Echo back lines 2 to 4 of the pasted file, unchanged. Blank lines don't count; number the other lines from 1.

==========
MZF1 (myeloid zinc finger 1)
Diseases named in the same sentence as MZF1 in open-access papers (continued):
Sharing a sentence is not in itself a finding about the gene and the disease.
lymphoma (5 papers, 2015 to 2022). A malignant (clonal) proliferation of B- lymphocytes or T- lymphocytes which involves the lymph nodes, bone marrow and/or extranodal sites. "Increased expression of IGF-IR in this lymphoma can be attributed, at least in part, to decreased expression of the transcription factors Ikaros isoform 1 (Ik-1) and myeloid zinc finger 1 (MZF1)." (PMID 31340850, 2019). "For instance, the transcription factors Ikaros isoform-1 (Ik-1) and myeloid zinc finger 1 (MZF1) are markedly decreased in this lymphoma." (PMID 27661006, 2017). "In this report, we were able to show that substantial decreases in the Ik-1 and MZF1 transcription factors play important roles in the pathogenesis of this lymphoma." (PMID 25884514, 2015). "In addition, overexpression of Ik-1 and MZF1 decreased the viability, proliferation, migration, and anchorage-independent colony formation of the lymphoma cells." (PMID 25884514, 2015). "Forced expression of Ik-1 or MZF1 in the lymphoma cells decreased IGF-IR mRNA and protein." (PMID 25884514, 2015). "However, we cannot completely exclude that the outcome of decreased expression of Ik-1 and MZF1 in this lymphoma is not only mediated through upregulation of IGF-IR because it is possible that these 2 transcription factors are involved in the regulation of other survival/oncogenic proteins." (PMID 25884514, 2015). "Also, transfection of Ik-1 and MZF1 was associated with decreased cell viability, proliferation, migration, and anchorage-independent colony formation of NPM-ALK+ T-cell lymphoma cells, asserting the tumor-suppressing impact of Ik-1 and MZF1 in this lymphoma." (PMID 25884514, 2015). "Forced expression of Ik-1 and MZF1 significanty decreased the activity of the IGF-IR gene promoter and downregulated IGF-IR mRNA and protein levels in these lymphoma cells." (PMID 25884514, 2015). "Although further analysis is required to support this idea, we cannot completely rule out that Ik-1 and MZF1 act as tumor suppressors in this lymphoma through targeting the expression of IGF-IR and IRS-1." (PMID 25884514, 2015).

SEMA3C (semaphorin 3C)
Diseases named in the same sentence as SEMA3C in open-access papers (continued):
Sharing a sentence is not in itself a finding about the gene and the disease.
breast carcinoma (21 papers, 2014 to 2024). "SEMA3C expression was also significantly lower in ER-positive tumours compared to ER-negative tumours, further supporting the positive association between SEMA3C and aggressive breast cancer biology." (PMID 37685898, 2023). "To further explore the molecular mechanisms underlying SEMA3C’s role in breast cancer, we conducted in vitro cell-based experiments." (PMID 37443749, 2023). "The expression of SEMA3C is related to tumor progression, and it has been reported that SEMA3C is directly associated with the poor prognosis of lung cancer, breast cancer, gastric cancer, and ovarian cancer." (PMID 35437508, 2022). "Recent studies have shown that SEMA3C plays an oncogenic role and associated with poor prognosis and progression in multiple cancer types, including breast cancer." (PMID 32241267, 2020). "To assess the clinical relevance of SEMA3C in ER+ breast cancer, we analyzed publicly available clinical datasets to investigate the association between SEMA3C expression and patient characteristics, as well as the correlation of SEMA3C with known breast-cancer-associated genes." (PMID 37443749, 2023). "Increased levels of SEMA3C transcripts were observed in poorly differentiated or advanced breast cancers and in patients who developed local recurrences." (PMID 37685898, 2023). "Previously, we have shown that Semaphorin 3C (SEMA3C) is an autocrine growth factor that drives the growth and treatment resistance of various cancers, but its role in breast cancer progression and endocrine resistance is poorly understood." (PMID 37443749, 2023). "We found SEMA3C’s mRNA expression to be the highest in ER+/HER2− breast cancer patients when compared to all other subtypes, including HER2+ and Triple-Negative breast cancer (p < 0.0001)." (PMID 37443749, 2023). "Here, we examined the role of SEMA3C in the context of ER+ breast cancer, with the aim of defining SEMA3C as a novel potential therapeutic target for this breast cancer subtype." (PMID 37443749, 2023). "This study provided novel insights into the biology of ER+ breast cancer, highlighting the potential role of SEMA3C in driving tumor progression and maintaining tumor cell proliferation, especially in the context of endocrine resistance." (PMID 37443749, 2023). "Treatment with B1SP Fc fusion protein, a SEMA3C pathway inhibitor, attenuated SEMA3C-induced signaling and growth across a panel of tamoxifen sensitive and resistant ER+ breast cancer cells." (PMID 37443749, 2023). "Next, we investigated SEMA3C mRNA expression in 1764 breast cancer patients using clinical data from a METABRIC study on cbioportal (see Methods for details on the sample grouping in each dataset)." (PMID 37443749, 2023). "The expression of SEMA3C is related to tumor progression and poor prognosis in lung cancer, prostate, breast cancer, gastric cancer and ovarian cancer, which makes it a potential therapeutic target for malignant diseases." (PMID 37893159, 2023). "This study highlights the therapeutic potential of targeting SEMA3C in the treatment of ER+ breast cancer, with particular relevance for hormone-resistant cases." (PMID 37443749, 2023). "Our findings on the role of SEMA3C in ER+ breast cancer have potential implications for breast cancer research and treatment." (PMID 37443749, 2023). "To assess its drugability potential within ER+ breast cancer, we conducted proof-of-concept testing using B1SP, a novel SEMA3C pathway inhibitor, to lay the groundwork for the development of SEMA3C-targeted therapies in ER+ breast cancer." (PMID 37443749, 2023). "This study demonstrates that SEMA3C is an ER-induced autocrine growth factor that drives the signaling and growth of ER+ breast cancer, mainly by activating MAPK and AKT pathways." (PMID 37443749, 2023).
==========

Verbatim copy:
Diseases named in the same sentence as MZF1 in open-access papers (continued):
Sharing a sentence is not in itself a finding about the gene and the disease.
lymphoma (5 papers, 2015 to 2022). A malignant (clonal) proliferation of B- lymphocytes or T- lymphocytes which involves the lymph nodes, bone marrow and/or extranodal sites. "Increased expression of IGF-IR in this lymphoma can be attributed, at least in part, to decreased expression of the transcription factors Ikaros isoform 1 (Ik-1) and myeloid zinc finger 1 (MZF1)." (PMID 31340850, 2019). "For instance, the transcription factors Ikaros isoform-1 (Ik-1) and myeloid zinc finger 1 (MZF1) are markedly decreased in this lymphoma." (PMID 27661006, 2017). "In this report, we were able to show that substantial decreases in the Ik-1 and MZF1 transcription factors play important roles in the pathogenesis of this lymphoma." (PMID 25884514, 2015). "In addition, overexpression of Ik-1 and MZF1 decreased the viability, proliferation, migration, and anchorage-independent colony formation of the lymphoma cells." (PMID 25884514, 2015). "Forced expression of Ik-1 or MZF1 in the lymphoma cells decreased IGF-IR mRNA and protein." (PMID 25884514, 2015). "However, we cannot completely exclude that the outcome of decreased expression of Ik-1 and MZF1 in this lymphoma is not only mediated through upregulation of IGF-IR because it is possible that these 2 transcription factors are involved in the regulation of other survival/oncogenic proteins." (PMID 25884514, 2015). "Also, transfection of Ik-1 and MZF1 was associated with decreased cell viability, proliferation, migration, and anchorage-independent colony formation of NPM-ALK+ T-cell lymphoma cells, asserting the tumor-suppressing impact of Ik-1 and MZF1 in this lymphoma." (PMID 25884514, 2015). "Forced expression of Ik-1 and MZF1 significanty decreased the activity of the IGF-IR gene promoter and downregulated IGF-IR mRNA and protein levels in these lymphoma cells." (PMID 25884514, 2015). "Although further analysis is required to support this idea, we cannot completely rule out that Ik-1 and MZF1 act as tumor suppressors in this lymphoma through targeting the expression of IGF-IR and IRS-1." (PMID 25884514, 2015).